TUPPING MAY be over for this year, but that’s no reason to put tups away to the furthest corner of the farm and forget about them until next autumn.

SAC sheep specialist John Vipond says tups coming off ewes should be given a thorough health check to ensure they’re good enough to keep through until next season.

“The first thing to do is to check their body condition and other general health points, such as feet and mouths. Any rams which aren’t suitable for breeding next year should be culled now, rather than carrying them round for another season.”

For those tups which are good enough to be used again next year, Mr Vipond recommends administering the full range of health treatments used on the main flock. “Rams may need a worm or a fluke dose and should be vaccinated against clostridial diseases.”

They should also be well fed through the winter to ensure they regain any condition lost while they’ve been working. “Rams need to get back to condition score 3 to 3.5 and be kept there through the winter.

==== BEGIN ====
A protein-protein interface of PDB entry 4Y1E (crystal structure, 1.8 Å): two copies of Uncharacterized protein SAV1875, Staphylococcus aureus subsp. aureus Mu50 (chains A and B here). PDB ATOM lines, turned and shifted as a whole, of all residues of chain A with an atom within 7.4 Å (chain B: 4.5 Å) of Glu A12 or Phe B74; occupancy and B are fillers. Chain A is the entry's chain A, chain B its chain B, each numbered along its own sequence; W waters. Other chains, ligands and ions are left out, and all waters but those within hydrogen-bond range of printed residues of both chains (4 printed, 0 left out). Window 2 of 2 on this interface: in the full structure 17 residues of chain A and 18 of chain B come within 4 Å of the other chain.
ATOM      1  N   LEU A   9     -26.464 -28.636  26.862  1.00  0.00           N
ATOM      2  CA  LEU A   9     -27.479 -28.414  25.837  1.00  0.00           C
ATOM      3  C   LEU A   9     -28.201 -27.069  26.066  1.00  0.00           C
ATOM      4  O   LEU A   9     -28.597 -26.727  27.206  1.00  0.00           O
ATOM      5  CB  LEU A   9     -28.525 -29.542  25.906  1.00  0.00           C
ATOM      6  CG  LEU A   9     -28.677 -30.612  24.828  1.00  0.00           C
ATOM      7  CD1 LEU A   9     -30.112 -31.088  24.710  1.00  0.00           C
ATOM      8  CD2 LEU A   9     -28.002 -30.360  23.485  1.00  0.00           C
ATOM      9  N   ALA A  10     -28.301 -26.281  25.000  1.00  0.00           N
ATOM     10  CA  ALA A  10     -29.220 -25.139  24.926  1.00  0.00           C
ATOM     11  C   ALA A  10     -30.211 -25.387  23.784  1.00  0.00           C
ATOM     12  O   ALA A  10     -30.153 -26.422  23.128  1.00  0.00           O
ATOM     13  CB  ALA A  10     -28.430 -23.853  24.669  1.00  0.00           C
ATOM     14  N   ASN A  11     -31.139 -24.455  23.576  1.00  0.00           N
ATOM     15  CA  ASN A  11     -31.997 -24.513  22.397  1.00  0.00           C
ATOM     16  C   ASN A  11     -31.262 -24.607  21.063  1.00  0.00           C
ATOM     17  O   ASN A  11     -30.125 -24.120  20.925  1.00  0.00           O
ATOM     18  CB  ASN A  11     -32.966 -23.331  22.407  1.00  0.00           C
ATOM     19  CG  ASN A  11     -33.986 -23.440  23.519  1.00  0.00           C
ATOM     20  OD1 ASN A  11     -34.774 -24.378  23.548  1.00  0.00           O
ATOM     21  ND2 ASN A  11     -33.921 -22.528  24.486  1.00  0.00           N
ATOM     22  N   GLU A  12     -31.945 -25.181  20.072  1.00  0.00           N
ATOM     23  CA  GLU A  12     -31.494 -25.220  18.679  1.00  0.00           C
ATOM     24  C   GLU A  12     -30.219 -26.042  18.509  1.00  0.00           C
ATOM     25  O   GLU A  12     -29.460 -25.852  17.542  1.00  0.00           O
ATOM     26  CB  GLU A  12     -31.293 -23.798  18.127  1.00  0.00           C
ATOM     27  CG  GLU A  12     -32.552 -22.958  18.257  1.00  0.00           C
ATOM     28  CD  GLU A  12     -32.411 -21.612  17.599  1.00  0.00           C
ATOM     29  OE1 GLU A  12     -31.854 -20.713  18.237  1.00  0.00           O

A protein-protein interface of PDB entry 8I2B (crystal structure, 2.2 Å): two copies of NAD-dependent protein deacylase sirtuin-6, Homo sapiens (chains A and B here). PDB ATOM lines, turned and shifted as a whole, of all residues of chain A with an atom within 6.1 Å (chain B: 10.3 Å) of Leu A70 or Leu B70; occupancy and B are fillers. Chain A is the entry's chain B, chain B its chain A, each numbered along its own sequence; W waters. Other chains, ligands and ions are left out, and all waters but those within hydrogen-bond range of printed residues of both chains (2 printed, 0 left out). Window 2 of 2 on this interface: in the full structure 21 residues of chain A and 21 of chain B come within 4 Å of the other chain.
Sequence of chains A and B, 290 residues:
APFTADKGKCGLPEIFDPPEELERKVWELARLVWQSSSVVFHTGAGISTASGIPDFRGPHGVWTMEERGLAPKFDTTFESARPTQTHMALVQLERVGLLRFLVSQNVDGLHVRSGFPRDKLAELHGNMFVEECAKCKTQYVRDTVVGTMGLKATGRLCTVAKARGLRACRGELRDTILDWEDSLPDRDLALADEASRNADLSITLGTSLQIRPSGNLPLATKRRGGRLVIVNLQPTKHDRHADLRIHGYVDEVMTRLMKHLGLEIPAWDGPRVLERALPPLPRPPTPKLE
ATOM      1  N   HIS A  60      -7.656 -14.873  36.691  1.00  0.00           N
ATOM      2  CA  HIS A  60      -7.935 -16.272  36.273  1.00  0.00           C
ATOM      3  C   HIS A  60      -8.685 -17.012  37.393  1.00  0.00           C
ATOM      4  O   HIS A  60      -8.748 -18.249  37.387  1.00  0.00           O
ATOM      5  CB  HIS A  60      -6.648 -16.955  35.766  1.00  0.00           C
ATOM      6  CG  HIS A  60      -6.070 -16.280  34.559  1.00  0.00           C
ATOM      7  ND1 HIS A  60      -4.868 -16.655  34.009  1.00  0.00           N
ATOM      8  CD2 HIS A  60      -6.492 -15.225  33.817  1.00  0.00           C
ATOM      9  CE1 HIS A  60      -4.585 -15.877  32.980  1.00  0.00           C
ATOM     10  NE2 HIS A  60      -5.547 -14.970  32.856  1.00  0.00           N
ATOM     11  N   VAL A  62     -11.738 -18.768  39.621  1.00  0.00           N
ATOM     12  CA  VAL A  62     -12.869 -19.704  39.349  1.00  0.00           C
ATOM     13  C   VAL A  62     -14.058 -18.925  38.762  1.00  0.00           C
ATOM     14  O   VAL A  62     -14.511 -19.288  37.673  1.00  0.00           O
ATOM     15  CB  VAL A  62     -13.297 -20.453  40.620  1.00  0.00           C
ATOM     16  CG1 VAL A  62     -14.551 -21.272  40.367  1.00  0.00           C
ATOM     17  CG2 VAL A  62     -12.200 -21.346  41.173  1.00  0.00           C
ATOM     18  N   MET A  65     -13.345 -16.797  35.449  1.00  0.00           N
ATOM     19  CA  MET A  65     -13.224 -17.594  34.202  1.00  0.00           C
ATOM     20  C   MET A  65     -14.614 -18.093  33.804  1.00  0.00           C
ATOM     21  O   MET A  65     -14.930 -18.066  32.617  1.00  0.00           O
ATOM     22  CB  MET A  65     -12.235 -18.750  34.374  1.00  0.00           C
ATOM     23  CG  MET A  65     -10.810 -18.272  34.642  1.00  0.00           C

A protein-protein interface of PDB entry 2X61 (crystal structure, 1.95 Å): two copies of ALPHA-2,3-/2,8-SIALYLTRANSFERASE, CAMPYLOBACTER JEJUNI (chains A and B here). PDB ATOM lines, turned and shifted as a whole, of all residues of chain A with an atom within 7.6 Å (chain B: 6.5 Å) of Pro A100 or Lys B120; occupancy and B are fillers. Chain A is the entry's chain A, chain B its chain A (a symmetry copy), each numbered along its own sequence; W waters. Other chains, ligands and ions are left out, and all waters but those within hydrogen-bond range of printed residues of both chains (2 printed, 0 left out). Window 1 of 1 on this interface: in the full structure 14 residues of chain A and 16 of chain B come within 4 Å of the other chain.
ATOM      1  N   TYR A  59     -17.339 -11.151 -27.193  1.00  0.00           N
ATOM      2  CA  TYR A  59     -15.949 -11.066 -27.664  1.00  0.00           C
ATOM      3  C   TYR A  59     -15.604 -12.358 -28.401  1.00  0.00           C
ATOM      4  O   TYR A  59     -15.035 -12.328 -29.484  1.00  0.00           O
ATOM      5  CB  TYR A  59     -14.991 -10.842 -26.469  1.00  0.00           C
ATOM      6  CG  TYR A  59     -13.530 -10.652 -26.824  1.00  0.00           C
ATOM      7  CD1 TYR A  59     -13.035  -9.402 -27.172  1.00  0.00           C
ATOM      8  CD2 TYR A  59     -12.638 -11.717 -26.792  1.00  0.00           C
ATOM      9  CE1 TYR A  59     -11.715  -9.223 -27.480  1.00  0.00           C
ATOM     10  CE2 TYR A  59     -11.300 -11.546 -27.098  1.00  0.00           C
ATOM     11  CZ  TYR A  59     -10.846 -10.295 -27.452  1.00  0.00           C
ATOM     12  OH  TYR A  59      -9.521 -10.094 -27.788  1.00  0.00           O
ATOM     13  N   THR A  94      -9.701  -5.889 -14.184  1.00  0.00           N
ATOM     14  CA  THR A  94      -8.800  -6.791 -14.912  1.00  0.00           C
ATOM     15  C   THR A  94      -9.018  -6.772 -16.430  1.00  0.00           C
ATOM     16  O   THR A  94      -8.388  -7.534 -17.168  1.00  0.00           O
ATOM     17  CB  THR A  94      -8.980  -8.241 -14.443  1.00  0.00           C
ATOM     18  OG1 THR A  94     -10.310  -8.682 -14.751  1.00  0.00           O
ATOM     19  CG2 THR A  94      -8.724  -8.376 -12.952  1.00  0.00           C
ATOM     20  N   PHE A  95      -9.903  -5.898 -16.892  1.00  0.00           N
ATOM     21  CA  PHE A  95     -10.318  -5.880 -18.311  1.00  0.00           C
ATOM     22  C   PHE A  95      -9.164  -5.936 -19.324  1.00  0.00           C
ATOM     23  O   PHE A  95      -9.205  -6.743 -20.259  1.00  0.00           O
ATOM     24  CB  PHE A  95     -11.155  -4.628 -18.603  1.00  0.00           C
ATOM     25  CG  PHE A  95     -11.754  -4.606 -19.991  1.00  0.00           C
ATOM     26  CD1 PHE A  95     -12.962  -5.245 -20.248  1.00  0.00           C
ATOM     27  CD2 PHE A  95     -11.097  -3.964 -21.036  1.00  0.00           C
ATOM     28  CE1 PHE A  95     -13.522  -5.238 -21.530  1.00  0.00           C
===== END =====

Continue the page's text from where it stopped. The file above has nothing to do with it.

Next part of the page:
“This can be done with ad-lib hay or silage and some concentrate feed. About 500g a day of lamb finisher or sugar beet pulp should be enough. However, young rams which are still growing may need more than this,” he adds.

Barnard Castle, Co Durham-based vet Fiona Lovatt says it may also be worthwhile having rams semen tested to ensure they’re up to working again next year. “If they’re not checked now, there is little point testing them again until next year.”

Additionally, tups which have been away on shared grazing should be checked for scab and any other external parasites, as this may be an indication that these conditions are widespread among the ewe flock, she adds.